Why on earth Morgan’s Raiders chose the middle of July to raid Indiana is beyond me. You would have thought ninety-five degrees in the shade with over 50% humidity would have deterred them until at least the end of August. Maybe they were just trying to head North where the weather was cooler?
We managed to survive our first official reenactment. I will confess we participated this time as part of the “hotel militia” as we do not have a period tent as of yet. Thank heavens! I’m not sure I could have taken the heat all day AND all night.
The company laundress during the civil war was generally supplied a tent, hatchet, two camp basins and one ration each day. Everything else she needed to operate she had to supply herself. She even made her own lye soap. Each soldier could pay 50 cents per month for her services, it was optional but most did. In addition to washing the clothes she also performed mending services for an additional fee and cost of materials. A truly enterprising laundress could even spin yarn for sock darning and sell it to the other laundresses. All told, the washer woman as she would have been referred to, made a good honest living often exceeding that of a soldier.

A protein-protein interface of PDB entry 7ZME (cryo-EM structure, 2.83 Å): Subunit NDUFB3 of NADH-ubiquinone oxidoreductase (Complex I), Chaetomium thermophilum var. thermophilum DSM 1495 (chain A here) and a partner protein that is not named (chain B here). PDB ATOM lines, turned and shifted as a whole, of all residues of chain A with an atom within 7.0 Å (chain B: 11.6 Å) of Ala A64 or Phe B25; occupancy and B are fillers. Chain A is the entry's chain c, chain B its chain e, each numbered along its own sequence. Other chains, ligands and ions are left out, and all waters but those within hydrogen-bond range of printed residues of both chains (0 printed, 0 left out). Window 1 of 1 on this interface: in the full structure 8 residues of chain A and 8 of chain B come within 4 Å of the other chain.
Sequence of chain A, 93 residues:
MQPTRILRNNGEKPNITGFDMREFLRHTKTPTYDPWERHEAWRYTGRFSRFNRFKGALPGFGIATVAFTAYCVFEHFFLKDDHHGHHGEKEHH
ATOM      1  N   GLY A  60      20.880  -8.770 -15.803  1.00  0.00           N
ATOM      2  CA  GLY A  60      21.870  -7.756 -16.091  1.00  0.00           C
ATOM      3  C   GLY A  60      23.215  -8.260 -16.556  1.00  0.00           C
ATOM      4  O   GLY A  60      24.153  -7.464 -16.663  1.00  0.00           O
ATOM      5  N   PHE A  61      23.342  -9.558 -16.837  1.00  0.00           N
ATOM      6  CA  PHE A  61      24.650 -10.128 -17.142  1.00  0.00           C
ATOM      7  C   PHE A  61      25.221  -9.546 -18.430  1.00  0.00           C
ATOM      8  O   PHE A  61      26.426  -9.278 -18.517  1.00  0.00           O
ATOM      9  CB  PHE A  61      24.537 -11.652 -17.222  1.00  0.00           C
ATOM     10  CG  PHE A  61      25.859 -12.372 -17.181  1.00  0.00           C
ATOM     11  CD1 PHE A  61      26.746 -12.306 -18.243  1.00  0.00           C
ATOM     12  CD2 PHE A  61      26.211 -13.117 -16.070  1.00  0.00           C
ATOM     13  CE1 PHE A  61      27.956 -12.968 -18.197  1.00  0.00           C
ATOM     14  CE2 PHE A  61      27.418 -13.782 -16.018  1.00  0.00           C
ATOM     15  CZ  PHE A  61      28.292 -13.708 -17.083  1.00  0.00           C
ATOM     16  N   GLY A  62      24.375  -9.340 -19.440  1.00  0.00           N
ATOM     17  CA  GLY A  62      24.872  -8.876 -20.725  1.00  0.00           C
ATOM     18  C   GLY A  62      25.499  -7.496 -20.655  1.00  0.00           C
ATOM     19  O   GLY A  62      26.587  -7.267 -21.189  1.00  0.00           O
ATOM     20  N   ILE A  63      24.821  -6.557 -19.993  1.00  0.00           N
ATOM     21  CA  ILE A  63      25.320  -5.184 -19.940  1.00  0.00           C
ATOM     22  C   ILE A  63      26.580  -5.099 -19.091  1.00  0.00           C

We attracted a lot of attention at the event and even made the newspaper. Children, and some adults, are fascinated with the concept of the scrub board and mangle. Most everyone was enchanted with the little green spinning wheel.
My character is a Scandinavian immigrant who follows her son when he enlists as a volunteer infantryman. Most laundresses would have been related in some way to one of the men in the company.
I can’t even imagine what that must have been like. It would have been awful to stay home when your men went off to war, but to be there with them listening to the cannon fire, washing the blood from their uniforms…
God bless the washer woman.